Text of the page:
Understanding Network Performance Monitoring Metrics: A Tutorial
Overview of Network Performance Monitoring Metrics
Network Performance Monitoring (NPM) refers to the process of measuring, diagnosing and optimizing the service quality of a network as experienced by users. NPM is complementary to Application Performance Management (APM).
Network Performance Monitoring addresses the network and Internet’s role in the end-user experience. This includes metrics such as:
- Latency–how much time it takes to get a response to a packet. This is measured bi-directionally. One direction of measurement looks at when a local host such as an application or load-balancing server (like HAProxy or NGINX) sends a packet to a remote host and times how long it takes to get a response back. The other direction looks at when a packet is received from a remote host and measures how long it takes for the application (server) to send a response.
- Number and % of out of order packets. This is an important measure because TCP can’t pass data up to applications until bytes are in the right order. Small numbers of out of order packets typically don’t affect things much, but when they get too high, they will impact application performance.
- TCP retransmits. When a portion of a network path is overloaded or having performance problems, it may drop packets. TCP ensures delivery of data by using ACKs to signal that data has been received. If a sender doesn’t get a timely ACK from the receiver, it will resend a packet with the unacknowledged TCP segment. When TCP retransmits go over very low single digit percentage levels, application performance starts to degrade.
NPM solutions have traditionally utilized an appliance deployment model. An appliance-based PCAP probe with one or more interfaces connects to router or switch span ports or to an intervening packet broker device (such as those offered by Gigamon or Ixia). The appliance records all packets passing across the span port into memory and then into longer-term storage. In virtualized datacenters, virtual probes may be used, but they are also dependent on network links in one form or another.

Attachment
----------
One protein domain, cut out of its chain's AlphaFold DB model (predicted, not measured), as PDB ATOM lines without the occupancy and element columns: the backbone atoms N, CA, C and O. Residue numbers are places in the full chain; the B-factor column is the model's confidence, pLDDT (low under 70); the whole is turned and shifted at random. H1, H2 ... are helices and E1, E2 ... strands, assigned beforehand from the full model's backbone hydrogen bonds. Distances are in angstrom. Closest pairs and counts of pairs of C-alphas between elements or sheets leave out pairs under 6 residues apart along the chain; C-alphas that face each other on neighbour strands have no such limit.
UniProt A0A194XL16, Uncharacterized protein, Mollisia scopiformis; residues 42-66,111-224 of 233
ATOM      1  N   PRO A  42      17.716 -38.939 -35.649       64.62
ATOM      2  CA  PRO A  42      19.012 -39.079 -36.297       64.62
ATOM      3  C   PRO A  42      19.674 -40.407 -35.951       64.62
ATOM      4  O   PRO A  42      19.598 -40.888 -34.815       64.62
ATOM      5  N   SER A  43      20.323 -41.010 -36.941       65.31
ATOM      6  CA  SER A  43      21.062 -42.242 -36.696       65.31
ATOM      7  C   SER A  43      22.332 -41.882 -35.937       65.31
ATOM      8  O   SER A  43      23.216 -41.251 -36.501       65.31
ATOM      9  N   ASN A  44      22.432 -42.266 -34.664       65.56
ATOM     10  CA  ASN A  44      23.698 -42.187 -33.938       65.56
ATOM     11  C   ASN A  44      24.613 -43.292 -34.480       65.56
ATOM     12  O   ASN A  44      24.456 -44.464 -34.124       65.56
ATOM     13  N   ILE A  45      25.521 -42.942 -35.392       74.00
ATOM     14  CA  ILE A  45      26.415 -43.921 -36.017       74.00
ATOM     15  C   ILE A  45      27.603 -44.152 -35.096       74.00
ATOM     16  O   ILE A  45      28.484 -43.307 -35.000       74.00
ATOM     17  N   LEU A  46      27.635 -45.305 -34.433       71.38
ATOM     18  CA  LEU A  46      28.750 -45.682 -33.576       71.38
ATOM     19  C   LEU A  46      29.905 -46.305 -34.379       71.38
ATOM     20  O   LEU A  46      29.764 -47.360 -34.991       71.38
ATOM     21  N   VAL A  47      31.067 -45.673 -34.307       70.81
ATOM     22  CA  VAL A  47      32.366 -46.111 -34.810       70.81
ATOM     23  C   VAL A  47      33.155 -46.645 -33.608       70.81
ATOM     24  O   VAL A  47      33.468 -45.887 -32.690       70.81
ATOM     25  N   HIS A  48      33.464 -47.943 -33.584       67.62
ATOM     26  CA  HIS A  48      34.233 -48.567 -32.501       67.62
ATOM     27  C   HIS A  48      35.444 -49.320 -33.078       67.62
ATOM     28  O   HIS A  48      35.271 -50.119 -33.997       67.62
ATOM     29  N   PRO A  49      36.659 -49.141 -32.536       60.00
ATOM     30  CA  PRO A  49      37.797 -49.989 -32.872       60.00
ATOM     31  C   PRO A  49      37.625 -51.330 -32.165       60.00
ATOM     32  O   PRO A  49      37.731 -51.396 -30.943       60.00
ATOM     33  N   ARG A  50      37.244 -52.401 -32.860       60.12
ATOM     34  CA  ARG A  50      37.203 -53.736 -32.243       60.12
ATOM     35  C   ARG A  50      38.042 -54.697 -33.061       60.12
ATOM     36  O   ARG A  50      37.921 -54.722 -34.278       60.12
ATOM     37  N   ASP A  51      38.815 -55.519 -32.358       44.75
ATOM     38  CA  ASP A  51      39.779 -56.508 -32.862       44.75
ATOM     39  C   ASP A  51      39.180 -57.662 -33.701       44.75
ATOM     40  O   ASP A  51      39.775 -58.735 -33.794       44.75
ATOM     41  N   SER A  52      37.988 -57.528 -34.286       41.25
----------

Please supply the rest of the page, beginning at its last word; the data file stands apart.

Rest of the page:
Physical and virtual appliances are costly from a hardware and (in the case of commercial solutions) software licensing point of view. As a result, in most cases, it is only fiscally feasible to deploy PCAP probes to a few, selected points in the network. In addition, the appliance deployment model was developed based on pre-cloud assumptions of centralized datacenters holding relatively monolithic application instances. As cloud and distributed application models have proliferated, the appliance model for packet capture is less feasible, because in many cloud hosting environments, there is no way to deploy even a virtual appliance.
A cloud-friendly and highly scalable SaaS model for network performance monitoring splits the monitoring function from the storage and analysis functions. Monitoring is accomplished with the deployment of lightweight monitoring software agents that export PCAP-based statistics gathered on servers and open source proxy servers such as HAProxy and NGNIX. Exported statistics are sent to a SaaS repository that scales horizontally to store unsummarized data and provides Big Data-based analytics for alerting, diagnostics and other use cases. While host-based performance metric export doesn’t provide the full granularity of raw PCAP, it provides a highly scalable and cost-effective method for ubiquitously gathering, retaining and analyzing key performance data, and thus complements PCAP.
Kentik offers the industry’s only Big Data-based, SaaS NPM solution that integrates nProbe host agent performance metrics and billions of NetFlow, sFlow, IPFIX, BGP records matched with geolocation data. Visit the Kentik NPM solution page to get an overview, read the blog post to see how it works, or start a free trial to try it yourself.